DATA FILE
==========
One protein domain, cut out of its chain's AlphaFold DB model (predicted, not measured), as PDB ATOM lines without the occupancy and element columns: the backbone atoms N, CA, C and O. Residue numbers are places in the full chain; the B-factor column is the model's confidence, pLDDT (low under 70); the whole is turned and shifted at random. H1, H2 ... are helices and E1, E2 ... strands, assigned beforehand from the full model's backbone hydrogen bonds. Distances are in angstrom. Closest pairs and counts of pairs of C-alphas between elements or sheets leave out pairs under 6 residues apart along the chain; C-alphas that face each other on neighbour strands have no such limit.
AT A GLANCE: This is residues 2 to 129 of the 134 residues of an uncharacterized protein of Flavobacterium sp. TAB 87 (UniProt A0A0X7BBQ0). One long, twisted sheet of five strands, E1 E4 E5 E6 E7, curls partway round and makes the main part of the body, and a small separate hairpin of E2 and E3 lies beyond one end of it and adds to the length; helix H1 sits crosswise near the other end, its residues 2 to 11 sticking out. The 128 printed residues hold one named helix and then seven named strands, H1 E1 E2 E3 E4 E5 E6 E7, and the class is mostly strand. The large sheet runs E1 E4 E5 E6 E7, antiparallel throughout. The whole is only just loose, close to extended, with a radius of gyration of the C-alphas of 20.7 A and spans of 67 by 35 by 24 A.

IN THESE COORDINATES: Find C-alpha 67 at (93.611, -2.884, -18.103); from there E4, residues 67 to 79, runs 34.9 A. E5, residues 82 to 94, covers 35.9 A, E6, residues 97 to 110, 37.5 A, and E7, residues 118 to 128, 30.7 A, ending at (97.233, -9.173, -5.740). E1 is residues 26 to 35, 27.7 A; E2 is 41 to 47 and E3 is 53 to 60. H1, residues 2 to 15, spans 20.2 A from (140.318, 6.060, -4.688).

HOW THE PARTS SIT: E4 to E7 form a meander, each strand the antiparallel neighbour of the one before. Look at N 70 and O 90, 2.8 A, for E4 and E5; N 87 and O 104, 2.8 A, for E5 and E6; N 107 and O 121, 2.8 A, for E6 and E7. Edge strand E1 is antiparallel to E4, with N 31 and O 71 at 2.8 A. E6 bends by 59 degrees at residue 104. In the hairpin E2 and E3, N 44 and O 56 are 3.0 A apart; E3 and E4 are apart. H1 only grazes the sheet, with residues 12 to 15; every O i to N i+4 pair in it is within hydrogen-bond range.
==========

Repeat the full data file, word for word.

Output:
One protein domain, cut out of its chain's AlphaFold DB model (predicted, not measured), as PDB ATOM lines without the occupancy and element columns: the backbone atoms N, CA, C and O. Residue numbers are places in the full chain; the B-factor column is the model's confidence, pLDDT (low under 70); the whole is turned and shifted at random. H1, H2 ... are helices and E1, E2 ... strands, assigned beforehand from the full model's backbone hydrogen bonds. Distances are in angstrom. Closest pairs and counts of pairs of C-alphas between elements or sheets leave out pairs under 6 residues apart along the chain; C-alphas that face each other on neighbour strands have no such limit.
AT A GLANCE: This is residues 2 to 129 of the 134 residues of an uncharacterized protein of Flavobacterium sp. TAB 87 (UniProt A0A0X7BBQ0). One long, twisted sheet of five strands, E1 E4 E5 E6 E7, curls partway round and makes the main part of the body, and a small separate hairpin of E2 and E3 lies beyond one end of it and adds to the length; helix H1 sits crosswise near the other end, its residues 2 to 11 sticking out. The 128 printed residues hold one named helix and then seven named strands, H1 E1 E2 E3 E4 E5 E6 E7, and the class is mostly strand. The large sheet runs E1 E4 E5 E6 E7, antiparallel throughout. The whole is only just loose, close to extended, with a radius of gyration of the C-alphas of 20.7 A and spans of 67 by 35 by 24 A.

IN THESE COORDINATES: Find C-alpha 67 at (93.611, -2.884, -18.103); from there E4, residues 67 to 79, runs 34.9 A. E5, residues 82 to 94, covers 35.9 A, E6, residues 97 to 110, 37.5 A, and E7, residues 118 to 128, 30.7 A, ending at (97.233, -9.173, -5.740). E1 is residues 26 to 35, 27.7 A; E2 is 41 to 47 and E3 is 53 to 60. H1, residues 2 to 15, spans 20.2 A from (140.318, 6.060, -4.688).

HOW THE PARTS SIT: E4 to E7 form a meander, each strand the antiparallel neighbour of the one before. Look at N 70 and O 90, 2.8 A, for E4 and E5; N 87 and O 104, 2.8 A, for E5 and E6; N 107 and O 121, 2.8 A, for E6 and E7. Edge strand E1 is antiparallel to E4, with N 31 and O 71 at 2.8 A. E6 bends by 59 degrees at residue 104. In the hairpin E2 and E3, N 44 and O 56 are 3.0 A apart; E3 and E4 are apart. H1 only grazes the sheet, with residues 12 to 15; every O i to N i+4 pair in it is within hydrogen-bond range.